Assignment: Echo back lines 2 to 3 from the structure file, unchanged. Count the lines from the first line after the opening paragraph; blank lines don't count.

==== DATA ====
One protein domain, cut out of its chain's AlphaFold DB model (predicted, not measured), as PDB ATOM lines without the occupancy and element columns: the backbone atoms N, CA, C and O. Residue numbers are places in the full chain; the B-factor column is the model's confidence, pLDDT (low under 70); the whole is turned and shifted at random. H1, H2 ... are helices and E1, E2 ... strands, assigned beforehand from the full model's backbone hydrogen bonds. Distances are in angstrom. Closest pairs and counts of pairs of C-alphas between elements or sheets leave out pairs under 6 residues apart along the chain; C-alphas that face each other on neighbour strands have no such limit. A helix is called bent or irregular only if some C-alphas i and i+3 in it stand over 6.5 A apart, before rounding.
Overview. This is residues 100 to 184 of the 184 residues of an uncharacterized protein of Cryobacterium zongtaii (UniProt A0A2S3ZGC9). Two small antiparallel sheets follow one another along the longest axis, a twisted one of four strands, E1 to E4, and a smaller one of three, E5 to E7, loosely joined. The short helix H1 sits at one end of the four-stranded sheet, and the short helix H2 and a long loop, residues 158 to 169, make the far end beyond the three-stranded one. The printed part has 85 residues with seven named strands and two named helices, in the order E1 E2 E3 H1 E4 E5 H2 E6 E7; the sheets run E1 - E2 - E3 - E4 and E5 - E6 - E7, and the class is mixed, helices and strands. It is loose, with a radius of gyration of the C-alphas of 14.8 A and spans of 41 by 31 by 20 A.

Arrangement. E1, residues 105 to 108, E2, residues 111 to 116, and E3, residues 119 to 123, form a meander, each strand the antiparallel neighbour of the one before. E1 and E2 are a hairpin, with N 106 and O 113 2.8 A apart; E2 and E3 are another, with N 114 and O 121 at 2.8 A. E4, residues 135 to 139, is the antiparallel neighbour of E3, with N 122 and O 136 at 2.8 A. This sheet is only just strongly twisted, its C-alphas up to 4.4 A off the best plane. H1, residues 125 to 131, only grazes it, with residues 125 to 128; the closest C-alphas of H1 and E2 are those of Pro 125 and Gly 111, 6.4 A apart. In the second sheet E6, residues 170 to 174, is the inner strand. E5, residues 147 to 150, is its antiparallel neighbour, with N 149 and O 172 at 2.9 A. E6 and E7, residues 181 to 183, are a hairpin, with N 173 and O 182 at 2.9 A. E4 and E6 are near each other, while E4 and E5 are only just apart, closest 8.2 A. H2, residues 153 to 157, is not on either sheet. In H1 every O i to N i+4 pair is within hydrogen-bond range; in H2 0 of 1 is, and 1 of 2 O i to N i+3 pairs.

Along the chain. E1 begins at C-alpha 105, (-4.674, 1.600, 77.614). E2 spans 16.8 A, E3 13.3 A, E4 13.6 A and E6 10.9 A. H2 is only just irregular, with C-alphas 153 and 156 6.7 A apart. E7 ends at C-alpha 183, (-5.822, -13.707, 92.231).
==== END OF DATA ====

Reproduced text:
Arrangement. E1, residues 105 to 108, E2, residues 111 to 116, and E3, residues 119 to 123, form a meander, each strand the antiparallel neighbour of the one before. E1 and E2 are a hairpin, with N 106 and O 113 2.8 A apart; E2 and E3 are another, with N 114 and O 121 at 2.8 A. E4, residues 135 to 139, is the antiparallel neighbour of E3, with N 122 and O 136 at 2.8 A. This sheet is only just strongly twisted, its C-alphas up to 4.4 A off the best plane. H1, residues 125 to 131, only grazes it, with residues 125 to 128; the closest C-alphas of H1 and E2 are those of Pro 125 and Gly 111, 6.4 A apart. In the second sheet E6, residues 170 to 174, is the inner strand. E5, residues 147 to 150, is its antiparallel neighbour, with N 149 and O 172 at 2.9 A. E6 and E7, residues 181 to 183, are a hairpin, with N 173 and O 182 at 2.9 A. E4 and E6 are near each other, while E4 and E5 are only just apart, closest 8.2 A. H2, residues 153 to 157, is not on either sheet. In H1 every O i to N i+4 pair is within hydrogen-bond range; in H2 0 of 1 is, and 1 of 2 O i to N i+3 pairs.

Along the chain. E1 begins at C-alpha 105, (-4.674, 1.600, 77.614). E2 spans 16.8 A, E3 13.3 A, E4 13.6 A and E6 10.9 A. H2 is only just irregular, with C-alphas 153 and 156 6.7 A apart. E7 ends at C-alpha 183, (-5.822, -13.707, 92.231).